Out-Law News 2 min. read
05 Dec 2014, 5:01 pm
Eastleigh Borough Council submitted the draft Eastleigh Borough local plan (EBLP) for examination in July. The draft EBLP, which is intended to guide planning decisions in the borough until 2029, proposed the delivery of a minimum of 10,140 new homes over the plan period, at an average of 564 dwellings per year (dpy).
Following hearings in November, planning inspector Simon Emerson wrote to the Council (19-page / 78 KB PDF) last week to say that he did not intend to proceed with further hearings scheduled for January 2015 because further work was required in order to address issues with the housing figures adopted by the Council in the EBLP.
Emerson found that the Council had "failed to recognise the true scale of need for affordable housing" in the borough and had consequently failed to consider how this need might be addressed. The inspector found "no justification for the Council assuming [in its affordable housing figures] that more than 30% of income could reasonably be spent on housing". He also found no justification for the Council including private rented sector housing rented by households receiving local housing allowance within its existing "affordable housing" provision.
Emerson concluded that, under the Council's figures, a maximum of 3,000 new affordable housing units, or 167 dpy, would be delivered in the plan period. The inspector considered that the affordable housing needs in the borough were in fact "at least 509" dpy, and "would be higher if a more cautious approach were to be taken to the proportion of income which it is assumed would be reasonable to spend on housing".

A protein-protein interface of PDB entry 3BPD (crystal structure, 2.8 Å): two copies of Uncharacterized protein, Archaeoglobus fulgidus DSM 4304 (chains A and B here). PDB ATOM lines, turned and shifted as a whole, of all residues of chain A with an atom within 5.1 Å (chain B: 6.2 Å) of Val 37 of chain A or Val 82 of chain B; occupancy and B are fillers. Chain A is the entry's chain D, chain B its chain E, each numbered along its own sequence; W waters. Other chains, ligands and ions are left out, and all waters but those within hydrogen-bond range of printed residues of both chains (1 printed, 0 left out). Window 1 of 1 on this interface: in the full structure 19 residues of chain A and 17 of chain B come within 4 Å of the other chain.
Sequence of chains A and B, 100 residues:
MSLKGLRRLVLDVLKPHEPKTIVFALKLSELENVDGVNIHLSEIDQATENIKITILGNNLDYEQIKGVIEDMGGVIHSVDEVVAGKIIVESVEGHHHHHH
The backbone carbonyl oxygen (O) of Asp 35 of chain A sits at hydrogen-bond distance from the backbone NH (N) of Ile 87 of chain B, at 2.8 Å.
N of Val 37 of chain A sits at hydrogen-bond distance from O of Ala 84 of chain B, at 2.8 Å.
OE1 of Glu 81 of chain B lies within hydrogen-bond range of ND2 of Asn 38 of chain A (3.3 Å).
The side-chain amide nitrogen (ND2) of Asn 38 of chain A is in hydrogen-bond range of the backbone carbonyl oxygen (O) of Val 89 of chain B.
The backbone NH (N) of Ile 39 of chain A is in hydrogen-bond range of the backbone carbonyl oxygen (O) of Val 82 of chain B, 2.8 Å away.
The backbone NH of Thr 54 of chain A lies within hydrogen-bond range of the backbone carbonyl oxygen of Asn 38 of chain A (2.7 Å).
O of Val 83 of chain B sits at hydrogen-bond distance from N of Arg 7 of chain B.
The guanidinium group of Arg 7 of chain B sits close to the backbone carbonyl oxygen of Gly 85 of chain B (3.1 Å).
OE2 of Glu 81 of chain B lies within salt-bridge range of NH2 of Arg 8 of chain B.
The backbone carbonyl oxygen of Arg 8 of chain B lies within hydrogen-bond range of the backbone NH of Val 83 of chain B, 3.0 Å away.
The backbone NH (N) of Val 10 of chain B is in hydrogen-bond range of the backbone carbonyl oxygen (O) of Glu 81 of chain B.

The inspector was critical of the Council's estimation of the need for market housing in the borough, finding that it did not take into account "market signals which indicate that some additional market housing is required". Emerson also found that the Council's five year supply of housing position was "inadequate". He noted that a 20% buffer was required in light of a shortfall in housing delivery in the borough since 2011 and that it was important that enough land was allocated to give the EBLP "some flexibility to respond to changing circumstances".
Emerson said that "significant further work" was required should the Council wish to progress the EBLP but said that it was "for the Council to decide whether it wishes to withdraw [the EBLP] now ... or whether to seek a suspension to enable it to do the further work required".
Concluding that the scheduled January hearings should not take place, the inspector noted that: "Given the progress that the Council has already made in progressing some of the greenfield allocations in [the draft EBLP] by granting planning permission, I do not regard the delay as likely to undermine the Council's ability to progress other proposed allocations if it wishes to do so to ensure a five year supply."